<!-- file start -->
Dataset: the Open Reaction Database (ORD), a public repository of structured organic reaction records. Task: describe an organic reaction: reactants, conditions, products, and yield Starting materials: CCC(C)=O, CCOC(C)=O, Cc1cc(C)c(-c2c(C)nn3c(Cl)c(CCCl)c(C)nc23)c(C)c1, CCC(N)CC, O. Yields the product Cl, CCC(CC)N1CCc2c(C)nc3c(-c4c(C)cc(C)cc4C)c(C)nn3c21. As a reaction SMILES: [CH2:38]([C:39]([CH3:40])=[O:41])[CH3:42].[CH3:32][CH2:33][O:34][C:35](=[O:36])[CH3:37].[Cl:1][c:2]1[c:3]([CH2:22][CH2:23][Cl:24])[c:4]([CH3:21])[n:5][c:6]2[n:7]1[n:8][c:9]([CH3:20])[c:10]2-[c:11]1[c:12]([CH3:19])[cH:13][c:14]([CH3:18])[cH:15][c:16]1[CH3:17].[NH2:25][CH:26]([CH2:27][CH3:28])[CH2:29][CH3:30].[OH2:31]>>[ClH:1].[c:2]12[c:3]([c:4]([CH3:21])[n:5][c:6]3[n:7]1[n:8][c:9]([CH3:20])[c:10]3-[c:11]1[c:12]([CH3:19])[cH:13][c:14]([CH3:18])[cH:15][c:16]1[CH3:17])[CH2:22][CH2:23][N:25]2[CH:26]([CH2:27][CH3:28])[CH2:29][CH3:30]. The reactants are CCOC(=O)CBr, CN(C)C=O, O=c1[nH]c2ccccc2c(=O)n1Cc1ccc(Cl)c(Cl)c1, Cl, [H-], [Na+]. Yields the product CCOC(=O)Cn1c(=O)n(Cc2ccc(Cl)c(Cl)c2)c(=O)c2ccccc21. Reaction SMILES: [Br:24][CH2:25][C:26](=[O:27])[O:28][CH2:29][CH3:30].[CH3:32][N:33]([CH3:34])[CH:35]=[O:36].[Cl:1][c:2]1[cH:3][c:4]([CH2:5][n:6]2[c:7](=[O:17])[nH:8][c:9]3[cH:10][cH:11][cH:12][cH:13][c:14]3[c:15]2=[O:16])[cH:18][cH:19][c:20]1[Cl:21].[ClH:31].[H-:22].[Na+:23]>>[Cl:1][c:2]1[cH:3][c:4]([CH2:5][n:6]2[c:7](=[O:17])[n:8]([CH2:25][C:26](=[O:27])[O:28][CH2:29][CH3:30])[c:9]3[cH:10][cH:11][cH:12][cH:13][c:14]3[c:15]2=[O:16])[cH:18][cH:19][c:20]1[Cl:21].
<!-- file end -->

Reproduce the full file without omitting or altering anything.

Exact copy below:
Dataset: the Open Reaction Database (ORD), a public repository of structured organic reaction records. Task: describe an organic reaction: reactants, conditions, products, and yield Starting materials: CCC(C)=O, CCOC(C)=O, Cc1cc(C)c(-c2c(C)nn3c(Cl)c(CCCl)c(C)nc23)c(C)c1, CCC(N)CC, O. Yields the product Cl, CCC(CC)N1CCc2c(C)nc3c(-c4c(C)cc(C)cc4C)c(C)nn3c21. As a reaction SMILES: [CH2:38]([C:39]([CH3:40])=[O:41])[CH3:42].[CH3:32][CH2:33][O:34][C:35](=[O:36])[CH3:37].[Cl:1][c:2]1[c:3]([CH2:22][CH2:23][Cl:24])[c:4]([CH3:21])[n:5][c:6]2[n:7]1[n:8][c:9]([CH3:20])[c:10]2-[c:11]1[c:12]([CH3:19])[cH:13][c:14]([CH3:18])[cH:15][c:16]1[CH3:17].[NH2:25][CH:26]([CH2:27][CH3:28])[CH2:29][CH3:30].[OH2:31]>>[ClH:1].[c:2]12[c:3]([c:4]([CH3:21])[n:5][c:6]3[n:7]1[n:8][c:9]([CH3:20])[c:10]3-[c:11]1[c:12]([CH3:19])[cH:13][c:14]([CH3:18])[cH:15][c:16]1[CH3:17])[CH2:22][CH2:23][N:25]2[CH:26]([CH2:27][CH3:28])[CH2:29][CH3:30]. The reactants are CCOC(=O)CBr, CN(C)C=O, O=c1[nH]c2ccccc2c(=O)n1Cc1ccc(Cl)c(Cl)c1, Cl, [H-], [Na+]. Yields the product CCOC(=O)Cn1c(=O)n(Cc2ccc(Cl)c(Cl)c2)c(=O)c2ccccc21. Reaction SMILES: [Br:24][CH2:25][C:26](=[O:27])[O:28][CH2:29][CH3:30].[CH3:32][N:33]([CH3:34])[CH:35]=[O:36].[Cl:1][c:2]1[cH:3][c:4]([CH2:5][n:6]2[c:7](=[O:17])[nH:8][c:9]3[cH:10][cH:11][cH:12][cH:13][c:14]3[c:15]2=[O:16])[cH:18][cH:19][c:20]1[Cl:21].[ClH:31].[H-:22].[Na+:23]>>[Cl:1][c:2]1[cH:3][c:4]([CH2:5][n:6]2[c:7](=[O:17])[n:8]([CH2:25][C:26](=[O:27])[O:28][CH2:29][CH3:30])[c:9]3[cH:10][cH:11][cH:12][cH:13][c:14]3[c:15]2=[O:16])[cH:18][cH:19][c:20]1[Cl:21].